On to the cracked liftgate applique. I noticed the crack in November, to the left of the emblem. The emblem on that side has never seemed to look right, as if it was lifted or something away from the base. After going out to the Aviator to retrieve some bags after returning from our Marina, I noticed a small crack next to the left side of the emblem. Shocked and horrified, I could smell the blood in the water of the dealership getting ready to eat me alive. The car being just out of warranty of course.

Now it is a full blown crack and separated quite a bit. Ok, I suppose I will go get the super glue and glue it back together and hope for the best. I noticed the same kind of separation on the center hubs of the wheels along with a growing oxidation on the aluminum beneath that makes it look like it was scraped across the floor.

Added to that, is the back up parking assist that allowed me to back into a wall in a parking garage at Myrtle Beach last summer. Of course there is this loud grinding sound that one hears when shifting into reverse occasionally or even when cranking the car. Maybe it was the headlights going dim everytime you step on the brakes. Not sure what that is all about. Maybe you don't need to see as good while you are slowing down.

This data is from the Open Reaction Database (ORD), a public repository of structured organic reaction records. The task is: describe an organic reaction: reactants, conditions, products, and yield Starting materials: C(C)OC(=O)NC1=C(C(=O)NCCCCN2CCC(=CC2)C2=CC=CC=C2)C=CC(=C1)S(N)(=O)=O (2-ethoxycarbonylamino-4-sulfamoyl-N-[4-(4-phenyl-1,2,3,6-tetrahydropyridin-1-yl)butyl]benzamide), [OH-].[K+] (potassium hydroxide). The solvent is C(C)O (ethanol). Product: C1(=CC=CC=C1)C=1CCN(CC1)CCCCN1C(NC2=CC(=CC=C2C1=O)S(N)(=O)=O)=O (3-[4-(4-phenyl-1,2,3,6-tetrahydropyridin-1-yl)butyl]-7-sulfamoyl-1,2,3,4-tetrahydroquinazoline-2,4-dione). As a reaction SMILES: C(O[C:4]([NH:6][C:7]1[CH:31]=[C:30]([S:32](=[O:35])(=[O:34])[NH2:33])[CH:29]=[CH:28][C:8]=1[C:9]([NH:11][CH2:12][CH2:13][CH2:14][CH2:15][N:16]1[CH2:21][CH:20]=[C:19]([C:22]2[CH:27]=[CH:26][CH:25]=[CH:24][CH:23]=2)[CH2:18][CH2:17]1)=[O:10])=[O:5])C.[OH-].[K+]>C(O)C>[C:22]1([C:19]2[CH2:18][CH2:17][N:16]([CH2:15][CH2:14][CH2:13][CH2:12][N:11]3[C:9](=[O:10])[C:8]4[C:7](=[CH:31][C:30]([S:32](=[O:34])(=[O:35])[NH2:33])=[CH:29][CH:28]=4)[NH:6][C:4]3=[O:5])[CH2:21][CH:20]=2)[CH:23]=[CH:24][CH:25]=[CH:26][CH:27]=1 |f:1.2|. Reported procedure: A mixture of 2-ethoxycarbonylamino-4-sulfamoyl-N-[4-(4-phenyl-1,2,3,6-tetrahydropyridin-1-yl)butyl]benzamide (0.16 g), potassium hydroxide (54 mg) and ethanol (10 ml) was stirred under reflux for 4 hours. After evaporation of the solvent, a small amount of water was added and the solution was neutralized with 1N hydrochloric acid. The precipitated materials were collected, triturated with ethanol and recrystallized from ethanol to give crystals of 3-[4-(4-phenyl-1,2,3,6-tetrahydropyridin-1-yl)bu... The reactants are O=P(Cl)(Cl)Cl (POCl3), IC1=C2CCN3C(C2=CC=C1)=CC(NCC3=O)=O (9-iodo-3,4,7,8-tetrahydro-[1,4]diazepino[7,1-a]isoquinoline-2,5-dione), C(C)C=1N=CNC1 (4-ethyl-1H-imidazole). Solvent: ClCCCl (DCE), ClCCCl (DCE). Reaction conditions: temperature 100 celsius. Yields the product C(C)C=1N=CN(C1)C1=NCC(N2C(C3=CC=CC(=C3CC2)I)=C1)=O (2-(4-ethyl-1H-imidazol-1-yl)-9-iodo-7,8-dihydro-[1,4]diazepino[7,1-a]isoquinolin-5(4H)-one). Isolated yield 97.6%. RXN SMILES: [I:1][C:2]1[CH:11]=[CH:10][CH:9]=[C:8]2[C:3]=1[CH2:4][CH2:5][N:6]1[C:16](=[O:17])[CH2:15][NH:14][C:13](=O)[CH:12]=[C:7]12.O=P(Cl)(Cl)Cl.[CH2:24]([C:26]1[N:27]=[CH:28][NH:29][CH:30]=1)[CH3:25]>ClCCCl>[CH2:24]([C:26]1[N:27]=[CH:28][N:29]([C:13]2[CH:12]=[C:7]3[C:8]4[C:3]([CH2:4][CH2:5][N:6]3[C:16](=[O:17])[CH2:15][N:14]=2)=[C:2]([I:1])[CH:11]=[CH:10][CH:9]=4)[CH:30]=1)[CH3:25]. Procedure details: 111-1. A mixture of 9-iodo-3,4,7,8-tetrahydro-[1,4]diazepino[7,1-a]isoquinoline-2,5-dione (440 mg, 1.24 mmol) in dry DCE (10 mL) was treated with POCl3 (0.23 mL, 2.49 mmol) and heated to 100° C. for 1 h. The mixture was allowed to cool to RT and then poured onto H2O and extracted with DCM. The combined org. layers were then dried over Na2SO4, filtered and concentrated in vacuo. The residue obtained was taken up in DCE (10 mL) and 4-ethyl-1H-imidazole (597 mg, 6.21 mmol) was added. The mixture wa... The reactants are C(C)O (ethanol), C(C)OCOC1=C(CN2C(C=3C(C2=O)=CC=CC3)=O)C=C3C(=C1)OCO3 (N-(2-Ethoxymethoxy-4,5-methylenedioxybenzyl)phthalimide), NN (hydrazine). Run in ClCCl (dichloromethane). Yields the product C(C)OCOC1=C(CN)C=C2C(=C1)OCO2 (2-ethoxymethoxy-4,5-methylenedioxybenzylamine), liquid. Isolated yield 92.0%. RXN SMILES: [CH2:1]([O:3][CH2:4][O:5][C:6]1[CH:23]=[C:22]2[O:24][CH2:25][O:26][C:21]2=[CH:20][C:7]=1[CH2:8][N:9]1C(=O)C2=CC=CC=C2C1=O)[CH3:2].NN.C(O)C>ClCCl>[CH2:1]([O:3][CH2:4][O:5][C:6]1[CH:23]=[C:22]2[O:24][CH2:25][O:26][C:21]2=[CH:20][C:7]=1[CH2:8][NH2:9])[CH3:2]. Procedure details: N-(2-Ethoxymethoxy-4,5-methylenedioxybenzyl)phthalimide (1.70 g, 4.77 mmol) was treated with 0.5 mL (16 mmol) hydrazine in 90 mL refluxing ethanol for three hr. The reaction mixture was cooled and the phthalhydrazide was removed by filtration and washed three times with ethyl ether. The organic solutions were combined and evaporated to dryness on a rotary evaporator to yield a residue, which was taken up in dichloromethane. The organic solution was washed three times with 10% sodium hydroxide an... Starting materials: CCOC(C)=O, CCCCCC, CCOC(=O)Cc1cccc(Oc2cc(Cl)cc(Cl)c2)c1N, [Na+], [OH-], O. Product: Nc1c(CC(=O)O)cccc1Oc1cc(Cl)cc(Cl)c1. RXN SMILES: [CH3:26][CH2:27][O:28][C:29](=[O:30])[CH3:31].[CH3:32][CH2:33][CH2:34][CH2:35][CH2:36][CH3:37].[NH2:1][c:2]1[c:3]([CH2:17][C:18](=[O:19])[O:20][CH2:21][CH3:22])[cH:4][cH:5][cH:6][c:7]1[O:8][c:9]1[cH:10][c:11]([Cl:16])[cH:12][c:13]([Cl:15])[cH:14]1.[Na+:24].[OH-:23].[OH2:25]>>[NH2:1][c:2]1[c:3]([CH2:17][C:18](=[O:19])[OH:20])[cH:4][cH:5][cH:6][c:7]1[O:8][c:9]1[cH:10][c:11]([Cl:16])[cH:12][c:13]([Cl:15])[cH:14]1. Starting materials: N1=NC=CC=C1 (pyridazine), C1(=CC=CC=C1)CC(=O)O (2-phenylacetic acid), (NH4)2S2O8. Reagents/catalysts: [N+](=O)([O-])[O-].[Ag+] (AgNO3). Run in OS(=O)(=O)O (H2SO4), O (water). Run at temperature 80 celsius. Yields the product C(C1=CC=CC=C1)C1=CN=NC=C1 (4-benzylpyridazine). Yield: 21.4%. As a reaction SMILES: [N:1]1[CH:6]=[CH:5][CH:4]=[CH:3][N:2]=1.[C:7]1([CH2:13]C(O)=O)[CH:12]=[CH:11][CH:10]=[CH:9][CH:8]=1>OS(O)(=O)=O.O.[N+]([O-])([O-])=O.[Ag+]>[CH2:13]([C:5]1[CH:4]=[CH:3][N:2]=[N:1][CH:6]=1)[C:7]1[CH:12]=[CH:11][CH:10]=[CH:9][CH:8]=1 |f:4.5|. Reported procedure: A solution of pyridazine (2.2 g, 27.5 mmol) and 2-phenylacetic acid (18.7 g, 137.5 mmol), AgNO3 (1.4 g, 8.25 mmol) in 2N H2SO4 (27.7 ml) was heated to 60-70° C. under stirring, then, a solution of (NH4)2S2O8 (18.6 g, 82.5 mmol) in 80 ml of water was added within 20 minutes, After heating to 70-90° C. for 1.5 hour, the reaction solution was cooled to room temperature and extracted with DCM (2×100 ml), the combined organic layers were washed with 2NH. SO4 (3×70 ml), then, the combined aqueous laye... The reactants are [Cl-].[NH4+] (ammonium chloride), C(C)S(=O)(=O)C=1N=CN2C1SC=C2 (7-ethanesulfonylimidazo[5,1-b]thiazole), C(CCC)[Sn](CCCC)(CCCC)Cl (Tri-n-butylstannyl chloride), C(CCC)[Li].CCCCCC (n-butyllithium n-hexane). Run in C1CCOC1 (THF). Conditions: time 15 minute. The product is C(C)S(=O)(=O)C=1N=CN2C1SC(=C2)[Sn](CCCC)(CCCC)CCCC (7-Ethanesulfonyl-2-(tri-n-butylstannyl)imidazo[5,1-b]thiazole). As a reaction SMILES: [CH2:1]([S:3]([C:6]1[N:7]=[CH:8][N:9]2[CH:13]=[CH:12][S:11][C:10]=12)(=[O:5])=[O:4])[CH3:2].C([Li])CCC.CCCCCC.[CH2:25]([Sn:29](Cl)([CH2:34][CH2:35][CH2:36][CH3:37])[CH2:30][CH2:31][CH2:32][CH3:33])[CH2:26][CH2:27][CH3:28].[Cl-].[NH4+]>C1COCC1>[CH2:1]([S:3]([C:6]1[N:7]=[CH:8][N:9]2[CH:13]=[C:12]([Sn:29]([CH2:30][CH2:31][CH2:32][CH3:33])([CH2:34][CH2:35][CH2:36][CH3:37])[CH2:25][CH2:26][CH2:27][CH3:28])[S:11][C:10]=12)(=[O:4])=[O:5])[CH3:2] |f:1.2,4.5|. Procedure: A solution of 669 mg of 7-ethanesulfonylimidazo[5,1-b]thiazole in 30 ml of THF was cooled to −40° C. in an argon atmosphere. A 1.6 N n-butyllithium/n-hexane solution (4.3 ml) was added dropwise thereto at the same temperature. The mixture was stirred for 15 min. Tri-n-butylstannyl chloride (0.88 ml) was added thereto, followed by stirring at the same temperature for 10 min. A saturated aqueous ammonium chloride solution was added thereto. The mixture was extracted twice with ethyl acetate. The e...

I did notice an improved ride when the Aviator was loaded down to the hilt while traveling. It did not feel like I was driving an old ARMY deuce and a half as it usually does. I bought it to commute back and forth between home and the marina on the weekends. I wish now that I had purchased the suburban instead. What a difference in rides there is. For a lincoln product, (alias) Explorer, it rides like a brick outhouse.

One would think that Ford would at least make the part easily available. Why would I spend $800.00 to repair this when it will likely happen again. Replacing the part will not solve the root cause, which in my unlearned opinion is due to faulty design in materials. They could have designed a thin metal skin for that applique that would have been just as inexpensive to produce as the all mixed plastic one now in place. I read someone trying a carbon fiber underlayment to hold the thing together as it is much stronger than the cheap plastic they now use.